Start of string?

What’t the most elegant way to find a substring match at the very start
of a string?

Currently I’m using this approach:
a = “long string”
key = “long”
if a[0, key.length] == key then

…while this might look ok, it doesn’t look so good with constant
strings:
if a[0, 4] == “long” then
or
if a[0, “long”.length] == “long” then

I guess what I’m looking for is something like:
if a.startswith(“long”) then

Is there any such solution?

Best regards,

Jari W.

Hi –

On Tue, 6 Nov 2007, Jari W. wrote:

or
if a[0, “long”.length] == “long” then

I guess what I’m looking for is something like:
if a.startswith(“long”) then

Is there any such solution?

You could do:

if a.index(“long”) == 0

David

Alle martedì 6 novembre 2007, Jari W. ha scritto:

or
Jari W.
You can use a regexp:

if a.match /^long/ then

The ^ at the beginning of the regexp means that the regexp should be
matched
at the beginning of the string (actually, of the line. If your string is
multiline, you need to use \A to match the beginning of the string).

If the string you want to look for is stored in a variable, you can use
string
interpolation inside the regexp:

str = “long”
if a.match /^#{str}/ then

Of course, this can cause problems if str contains characters which are
special in a regexp. In this case, you need to quote it:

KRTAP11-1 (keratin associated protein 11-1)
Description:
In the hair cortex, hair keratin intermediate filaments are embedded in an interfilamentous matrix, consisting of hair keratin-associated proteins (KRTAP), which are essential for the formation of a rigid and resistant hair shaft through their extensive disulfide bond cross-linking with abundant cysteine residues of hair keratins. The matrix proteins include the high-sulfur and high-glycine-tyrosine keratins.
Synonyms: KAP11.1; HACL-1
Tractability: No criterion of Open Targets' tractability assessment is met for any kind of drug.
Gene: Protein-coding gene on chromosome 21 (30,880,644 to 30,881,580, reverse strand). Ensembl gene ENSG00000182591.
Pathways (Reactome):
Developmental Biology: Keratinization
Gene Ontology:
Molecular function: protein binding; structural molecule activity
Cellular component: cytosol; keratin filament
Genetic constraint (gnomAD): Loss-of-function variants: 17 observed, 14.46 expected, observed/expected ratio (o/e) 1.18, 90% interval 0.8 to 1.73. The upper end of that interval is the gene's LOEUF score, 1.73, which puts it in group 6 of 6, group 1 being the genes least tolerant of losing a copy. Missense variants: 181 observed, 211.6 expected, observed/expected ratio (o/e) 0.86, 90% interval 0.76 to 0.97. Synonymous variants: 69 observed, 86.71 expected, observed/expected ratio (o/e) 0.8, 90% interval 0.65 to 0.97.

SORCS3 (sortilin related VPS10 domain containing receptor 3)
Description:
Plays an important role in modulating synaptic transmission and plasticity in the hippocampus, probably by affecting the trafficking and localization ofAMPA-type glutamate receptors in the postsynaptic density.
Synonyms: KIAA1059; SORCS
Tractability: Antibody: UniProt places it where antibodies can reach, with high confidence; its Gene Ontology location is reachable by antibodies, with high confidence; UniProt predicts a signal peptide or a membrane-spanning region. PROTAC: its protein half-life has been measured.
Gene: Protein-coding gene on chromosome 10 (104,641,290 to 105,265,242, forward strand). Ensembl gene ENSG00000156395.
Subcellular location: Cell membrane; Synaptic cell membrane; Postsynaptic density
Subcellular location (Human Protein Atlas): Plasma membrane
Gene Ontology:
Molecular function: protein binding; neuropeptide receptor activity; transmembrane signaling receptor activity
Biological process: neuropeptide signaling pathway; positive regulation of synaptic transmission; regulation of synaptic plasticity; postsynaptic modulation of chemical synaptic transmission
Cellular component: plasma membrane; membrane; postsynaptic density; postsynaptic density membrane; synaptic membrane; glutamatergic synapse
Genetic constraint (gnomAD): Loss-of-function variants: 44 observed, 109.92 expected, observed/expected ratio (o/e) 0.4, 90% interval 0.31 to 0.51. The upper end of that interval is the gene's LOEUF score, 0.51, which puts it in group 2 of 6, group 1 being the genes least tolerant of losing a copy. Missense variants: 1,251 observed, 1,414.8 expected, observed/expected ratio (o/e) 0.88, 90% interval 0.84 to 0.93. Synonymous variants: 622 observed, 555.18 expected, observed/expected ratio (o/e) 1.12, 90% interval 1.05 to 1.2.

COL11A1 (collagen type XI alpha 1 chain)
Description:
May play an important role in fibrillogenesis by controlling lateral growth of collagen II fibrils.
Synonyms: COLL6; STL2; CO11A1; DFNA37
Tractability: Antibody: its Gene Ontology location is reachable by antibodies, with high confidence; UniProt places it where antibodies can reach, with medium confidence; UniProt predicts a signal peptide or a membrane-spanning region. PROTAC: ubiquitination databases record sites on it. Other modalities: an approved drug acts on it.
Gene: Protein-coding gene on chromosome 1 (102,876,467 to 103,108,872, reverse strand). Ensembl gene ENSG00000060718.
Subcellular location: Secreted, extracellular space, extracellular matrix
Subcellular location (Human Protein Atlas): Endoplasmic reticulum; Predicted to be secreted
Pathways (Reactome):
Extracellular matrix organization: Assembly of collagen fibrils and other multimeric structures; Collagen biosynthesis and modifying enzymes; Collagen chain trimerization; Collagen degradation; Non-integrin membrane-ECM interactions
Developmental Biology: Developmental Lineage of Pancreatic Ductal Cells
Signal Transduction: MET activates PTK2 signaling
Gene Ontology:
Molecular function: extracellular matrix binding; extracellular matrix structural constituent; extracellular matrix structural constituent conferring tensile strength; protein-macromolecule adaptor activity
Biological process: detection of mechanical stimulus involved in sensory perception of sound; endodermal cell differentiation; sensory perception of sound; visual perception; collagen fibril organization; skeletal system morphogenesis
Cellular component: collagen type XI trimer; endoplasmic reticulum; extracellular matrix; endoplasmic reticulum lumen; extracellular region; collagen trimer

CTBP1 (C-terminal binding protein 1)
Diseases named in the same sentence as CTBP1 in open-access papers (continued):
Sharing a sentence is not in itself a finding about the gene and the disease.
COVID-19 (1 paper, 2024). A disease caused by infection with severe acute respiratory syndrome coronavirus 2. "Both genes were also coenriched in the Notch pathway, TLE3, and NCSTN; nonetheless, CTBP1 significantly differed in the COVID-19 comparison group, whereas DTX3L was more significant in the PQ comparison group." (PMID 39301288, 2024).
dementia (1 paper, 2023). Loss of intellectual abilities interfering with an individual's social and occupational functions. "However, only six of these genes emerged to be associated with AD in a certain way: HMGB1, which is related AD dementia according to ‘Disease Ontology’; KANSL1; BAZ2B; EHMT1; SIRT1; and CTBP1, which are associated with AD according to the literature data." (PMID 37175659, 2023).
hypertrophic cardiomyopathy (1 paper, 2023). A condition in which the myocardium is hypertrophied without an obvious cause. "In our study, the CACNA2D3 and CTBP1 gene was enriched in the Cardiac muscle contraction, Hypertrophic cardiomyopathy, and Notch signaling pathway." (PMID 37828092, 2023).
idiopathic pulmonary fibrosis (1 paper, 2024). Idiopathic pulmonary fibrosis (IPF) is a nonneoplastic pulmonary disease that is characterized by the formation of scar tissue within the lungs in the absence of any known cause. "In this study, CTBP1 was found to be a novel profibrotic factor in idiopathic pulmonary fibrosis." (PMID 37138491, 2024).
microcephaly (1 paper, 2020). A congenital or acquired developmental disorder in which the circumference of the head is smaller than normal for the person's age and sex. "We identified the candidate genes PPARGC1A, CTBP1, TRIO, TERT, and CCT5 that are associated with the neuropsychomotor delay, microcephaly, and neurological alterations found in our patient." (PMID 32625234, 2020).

str = “long”
if a.match /^#{Regexp.quote(str)}/ then

I hope this helps

Stefano

Hi!

Take a look at Regexp class:

class Regexp - RDoc Documentation

…after that your starts_with? method should be similar to this one:

class String
def starts_with?(a_string)
self =~ Regexp.new(‘^%s’ % [ a_string ])
end
end

a = “long string”
a.starts_with?(“long”) # => 0
a.starts_with?(“not soo long”) # => nil

!note: in ruby 0 (Fixnum) means true in a condition, so does “”
(String), but nil (NilClass) means false.

Cheers, Bence

Jari,

Is there any such solution?

Here is a regular expression one:

“longstring” =~ /^long/

HTH,
Peter


http://www.rubyrailways.com
http://scrubyt.org

Hi,

At Tue, 6 Nov 2007 22:02:27 +0900,
David A. Black wrote in [ruby-talk:277691]:

You could do:

if a.index(“long”) == 0

rindex(“long”, 0) is faster for long but unmatching strings.

On Tue, 2007-11-06 at 21:30 +0900, Jari W. wrote:

or
Jari W.
How about;

if /^long/.match a

if a.match /^long/

if a.index(‘long’).zero?

The last one probably has the best portability for your non-constant
keys.

Arlen